Are there restaurants in Petra?

There are two restaurants inside the Archaeological Park, the Nabatean Tent Restaurant and the Basin Restaurant open until 14:30. Both are located close to the museum in Petra, after you past Qasr Al Bint. If you don’t want to sit in a restaurant you can certainly bring a lunch box. On the main trails there are stalls – frankly too many and not a nice vista – to buy something to drink.

Are there toilets in Petra?

Yes, there are toilets in a cave below the Royal Tombs, opposite of the Roman Theatre, and close to the restaurant area.

What should I bring to Petra?

Wear sturdy shoes, comfortable to walk around in all day. Especially in summer bring a hat, sunglasses, sun block, light, covering clothes. In winter it is cold and warmer clothes are needed.

Horse Back Rides, Horse Drawn Carriage, Camels and Donkeys

The admission fee Petra includes a short horse ride from the Visitor Centre to the entrance of the Siq, the canyon. It is about 700 meters and the horse boy walks beside you and expects a tip of 3-5 Jordanian Dinar. They often act annoyed if they don’t receive a tip. There are 10 horse drawn carriages in Petra, first and foremost for elderly and handicapped visitors. These carriages take maximum 2 passengers and operate from the Petra Visitor Centre to the Treasury and back. Keep in mind the Petra terrain is uneven, so it is a bumpy ride. The price is 20 JOD per carriage. Handicapped clients can also obtain a permission to go with the carriage deeper inside Petra, but an advance reservation is to recommend due to the limited numbers of carriages. Inside Petra one can hire a camel or a donkey, price is a matter of negotiation with the owner and depends on the distance. There had been complaints about the maltreatment of animals in Petra. So, by hiring one of the animals make sure it is in good condition and even don’t hesitate to criticize the handler when being cruel. The people live from the work of these animals and have to get the message, badly treated animal means no clients and no income. Especially donkeys have a low status. And their hooves causing erosion to the sandstone stairs.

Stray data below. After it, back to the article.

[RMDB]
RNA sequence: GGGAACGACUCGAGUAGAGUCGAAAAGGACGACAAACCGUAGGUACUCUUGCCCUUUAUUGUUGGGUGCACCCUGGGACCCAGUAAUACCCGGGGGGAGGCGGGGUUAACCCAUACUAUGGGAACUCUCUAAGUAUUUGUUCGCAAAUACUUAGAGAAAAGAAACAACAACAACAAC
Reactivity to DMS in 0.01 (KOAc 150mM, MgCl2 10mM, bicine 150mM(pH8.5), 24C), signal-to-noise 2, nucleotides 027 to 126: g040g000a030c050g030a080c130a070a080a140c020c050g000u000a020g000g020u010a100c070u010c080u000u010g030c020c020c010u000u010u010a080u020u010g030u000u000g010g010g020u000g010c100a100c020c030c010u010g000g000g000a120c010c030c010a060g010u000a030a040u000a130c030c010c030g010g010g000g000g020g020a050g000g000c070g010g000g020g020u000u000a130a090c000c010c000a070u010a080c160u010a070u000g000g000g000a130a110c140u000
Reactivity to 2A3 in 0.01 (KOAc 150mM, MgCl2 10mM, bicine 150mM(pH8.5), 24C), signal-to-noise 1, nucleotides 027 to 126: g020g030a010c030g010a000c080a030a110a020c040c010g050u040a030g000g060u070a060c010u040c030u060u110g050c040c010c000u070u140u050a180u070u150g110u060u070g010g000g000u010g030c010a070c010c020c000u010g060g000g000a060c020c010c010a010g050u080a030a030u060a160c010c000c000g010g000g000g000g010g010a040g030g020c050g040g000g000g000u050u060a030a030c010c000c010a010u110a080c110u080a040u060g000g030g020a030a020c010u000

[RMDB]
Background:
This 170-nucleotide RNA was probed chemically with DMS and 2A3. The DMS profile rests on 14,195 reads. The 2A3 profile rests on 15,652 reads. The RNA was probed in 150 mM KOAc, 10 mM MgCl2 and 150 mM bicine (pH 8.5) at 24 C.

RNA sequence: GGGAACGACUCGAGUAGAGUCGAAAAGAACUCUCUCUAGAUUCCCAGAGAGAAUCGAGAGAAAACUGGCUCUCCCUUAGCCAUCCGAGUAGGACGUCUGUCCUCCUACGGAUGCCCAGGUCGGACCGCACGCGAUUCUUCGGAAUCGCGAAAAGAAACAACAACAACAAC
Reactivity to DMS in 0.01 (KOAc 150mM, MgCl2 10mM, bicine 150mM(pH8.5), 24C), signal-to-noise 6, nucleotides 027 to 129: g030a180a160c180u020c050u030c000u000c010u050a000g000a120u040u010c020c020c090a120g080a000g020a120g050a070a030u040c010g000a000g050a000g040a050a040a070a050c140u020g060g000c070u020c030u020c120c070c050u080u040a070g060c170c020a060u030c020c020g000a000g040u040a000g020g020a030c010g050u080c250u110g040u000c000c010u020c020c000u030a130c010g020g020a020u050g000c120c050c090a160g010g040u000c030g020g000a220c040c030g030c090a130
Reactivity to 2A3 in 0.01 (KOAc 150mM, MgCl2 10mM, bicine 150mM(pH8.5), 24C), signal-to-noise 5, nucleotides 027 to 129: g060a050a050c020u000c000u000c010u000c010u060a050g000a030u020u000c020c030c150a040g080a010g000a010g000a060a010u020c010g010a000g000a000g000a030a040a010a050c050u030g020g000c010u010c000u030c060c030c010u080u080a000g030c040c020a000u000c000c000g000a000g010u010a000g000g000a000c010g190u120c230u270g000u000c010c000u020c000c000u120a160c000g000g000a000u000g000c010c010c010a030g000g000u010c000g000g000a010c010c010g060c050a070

Like in all tourist sites you find in Petra stalls and eager sellers trying to make a deal with souvenirs. Some are persistent and if you feel hassled, it is best to ignore the offers and just shake your head assigning you to have no interest. Don’t buy rock fragments, encouraging vendors to break fragments from the Petra monuments, or fall for faked Nabatean coins.

Responsible Tourism

Unfortunately, it is necessary to say, don’t drop litter when in Petra. This had been becoming over the past years a problem and though the park authorities deemed it necessary to place many rubbish bins over the site (not really appropriate for an ancient place like Petra), a big part of our contemporary humans have still difficulties and get rid of their waste wherever they stand. Actually, the best is to take your rubbish with you and dispose of it outside the park, certainly in a bin. And yes, don’t draw graffiti, don’t use caves as toilets, and don’t climb on the fragile sandstone monuments.